In the Old Testament, there is a repeated pattern wherein God's people remain faithful for forty years, then things fall apart. After those 40 years, they forget what they know and turn their backs on God. God then does something drastic to get their attention, which works... for another 40 years. Why 40 years? That was the length of one generation. The new generation didn't personally witness the hand of God, nor are they properly taught by their parents.


God knew this would be a problem. This is why he gave specific instructions to parents in Deuteronomy on passing the faith to the next generation. Faith instruction and faith conversations are to be a routine part of every day life. Families are encouraged to make faith a part of everything they do throughout the day. These instructions are not just for parents... they include grandparents too. In Deuteronomy 4:9, God's people are told to teach the faith to their children and their children's children (i.e., grandchildren). Grandparents are held just as responsible for passing on the faith! Our job as parents is not complete when our children are grown and out of the house. Instead, our responsibilities continue, especially when grandchildren enter the story.


Today, the situation isn't much better than the one the Old Testament followers faced. Recent studies have shown that 2/3 of our children who are raised in the church will leave the faith by the time they are in their 20s. Grandparents are needed now more than ever.


In their book, HomeGrown Faith, David and Kathy Lynn share their Top Ten Faith Practices for families. They provide a great discussion starter to help grandparents determine ways to outreach to their grandchildren (or other youth in their lives).


1. Personal Devotions - Letting children see you regularly engaged in personal devotions.

* Keep your Bible easily within reach. Let your grandchildren see you using it, witness you praying, witness you learning more about your Lord.
* When the kiddos spend the night, invite them to join in your regular devotional time.
* Share what you are learning in the Bible and how it applies to your life.


2. Family Devotions - Families regularly engaging in Bible study, prayer, and faith conversations.

* Purchase devotional materials for families and teach them how to use them.
* Make a habit of regular phone calls where you share a devotional time with your grandchildren.
* Email them devotional thoughts on a regular basis.


3. Caring Conversations - Thoughtful conversations that go beyond daily maintenance (e.g., did you do your homework).

* Send letters, emails, cards to stay connected and engaged.
* Make regular phone calls. Make a habit of expected questions such as: What was your high for the day? What was your low for the day? What are you looking forward to? Where did you see Jesus today?
* Most caring conversation opportunities are initiated by children. Be prepared and willing to engage in a meaningful conversation. Share you own experiences, showing them how you can relate. Be prepared to share how your faith impacts your own life.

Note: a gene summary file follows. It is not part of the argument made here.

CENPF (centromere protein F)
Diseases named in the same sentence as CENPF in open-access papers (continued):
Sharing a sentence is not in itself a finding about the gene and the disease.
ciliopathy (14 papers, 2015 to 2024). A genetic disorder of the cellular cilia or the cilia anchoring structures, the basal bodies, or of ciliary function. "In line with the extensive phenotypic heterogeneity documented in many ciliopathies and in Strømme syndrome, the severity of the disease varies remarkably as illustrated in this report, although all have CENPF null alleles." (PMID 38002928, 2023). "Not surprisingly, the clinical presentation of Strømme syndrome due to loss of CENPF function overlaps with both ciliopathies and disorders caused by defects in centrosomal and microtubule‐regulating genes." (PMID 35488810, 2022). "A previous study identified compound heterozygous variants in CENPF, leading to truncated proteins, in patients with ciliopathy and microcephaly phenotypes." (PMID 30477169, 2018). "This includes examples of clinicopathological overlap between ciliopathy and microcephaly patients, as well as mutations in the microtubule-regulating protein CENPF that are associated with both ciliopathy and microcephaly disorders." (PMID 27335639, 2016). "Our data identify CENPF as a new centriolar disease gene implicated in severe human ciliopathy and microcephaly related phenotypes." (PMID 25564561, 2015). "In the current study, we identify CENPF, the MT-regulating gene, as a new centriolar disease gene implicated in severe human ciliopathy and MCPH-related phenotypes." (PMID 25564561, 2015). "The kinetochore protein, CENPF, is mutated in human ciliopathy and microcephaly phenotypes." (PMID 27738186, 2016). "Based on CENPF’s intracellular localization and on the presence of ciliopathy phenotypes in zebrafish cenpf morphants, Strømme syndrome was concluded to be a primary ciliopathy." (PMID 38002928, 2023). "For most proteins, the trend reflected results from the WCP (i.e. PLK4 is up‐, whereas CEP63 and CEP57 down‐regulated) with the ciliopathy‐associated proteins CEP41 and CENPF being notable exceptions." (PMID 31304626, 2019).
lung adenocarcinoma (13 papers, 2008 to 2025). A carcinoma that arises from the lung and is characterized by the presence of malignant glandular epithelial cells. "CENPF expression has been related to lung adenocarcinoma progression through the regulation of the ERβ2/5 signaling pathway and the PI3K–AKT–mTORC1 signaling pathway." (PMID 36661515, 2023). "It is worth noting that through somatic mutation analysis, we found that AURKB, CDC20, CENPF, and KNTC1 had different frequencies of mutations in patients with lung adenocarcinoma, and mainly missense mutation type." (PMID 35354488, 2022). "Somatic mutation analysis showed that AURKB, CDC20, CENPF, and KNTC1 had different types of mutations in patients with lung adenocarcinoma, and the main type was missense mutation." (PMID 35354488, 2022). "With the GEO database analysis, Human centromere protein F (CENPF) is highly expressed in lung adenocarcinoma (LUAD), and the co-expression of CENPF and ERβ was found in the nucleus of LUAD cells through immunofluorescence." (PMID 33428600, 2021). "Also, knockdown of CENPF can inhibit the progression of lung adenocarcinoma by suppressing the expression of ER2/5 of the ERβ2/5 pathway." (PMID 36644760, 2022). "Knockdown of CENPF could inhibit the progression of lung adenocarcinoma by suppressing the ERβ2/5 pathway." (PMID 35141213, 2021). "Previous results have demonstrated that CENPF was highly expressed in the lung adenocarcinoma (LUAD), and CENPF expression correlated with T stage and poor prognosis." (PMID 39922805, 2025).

4. Family Rituals - Repeated family activities that have meaning.

* Take regular rituals and tweak them a little to make them a faith conversation. Read the Christmas story before exchanging gifts. Hide special verses inside the Easter eggs.
* Create new rituals with special meaning. For example, create traditions for baptism birthdays, confirmation, first communion, etc.


5. Family Worship - Regular worship

* If your children are not going to worship with their parents, invite them to go with you! It might mean a little extra work to drive out of your way to pick them up or to convince your child to let them go, but the rewards are worth it.
* Create a worship bag for each child to make the time a more pleasant experience for everyone. Include age appropriate quiet activities.


6. Family Prayer - Regular prayer beyond meal time

* Pray with your grandchildren whenever you are together... before meals, before bed, before a special story, before you part. If you don't see them regularly, call them and pray before you hang up.
* Teach them different types of prayers.
* Ask them for prayer requests and reassure them that you cover them in prayer.
* Choose a special verse for each grandchild, write it on a note card, and place it in your Bible. Use this card to remind yourself to pray for that child. Share the verse with the child.


7. Family Acts of Service - Sharing love through acts of service both within and outside the family

* Create kits for children waiting in hospital waiting rooms; gather school supplies and backpacks for kids who cannot afford them; make cards for shut-ins; choose a charity and do a fundraiser together.
* This is an easy opportunity for congregations. Host a service activity and encourage members to bring their grandchildren to help.


8. Blessings

* Bless your grandchildren and tell them often what a blessing they are to you.
* You can administer a simple blessing each time you see them. Draw the sign of the cross on their foreheads while saying, "Jesus loves you and so do I."


9. Relationships with Caring Adults - Youth need a meaningful relationship with a minimum of three adults.

* Spend time together. Get invested in their lives. Go to their events, and find out about their interests.


10. Shared Mealtimes - Research shows that children who eat dinner with their family five nights per week will perform better in school and will be less likely to engage in alcohol, drugs, or other risky behavior.

* Host your own family meals if their parents do not make this a priority. Even one meal together is better than none.
* Help your children with family meal ideas to help them overcome whatever obstacles keep them from the dinner table. This might include meal planning, freezer cooking, or more.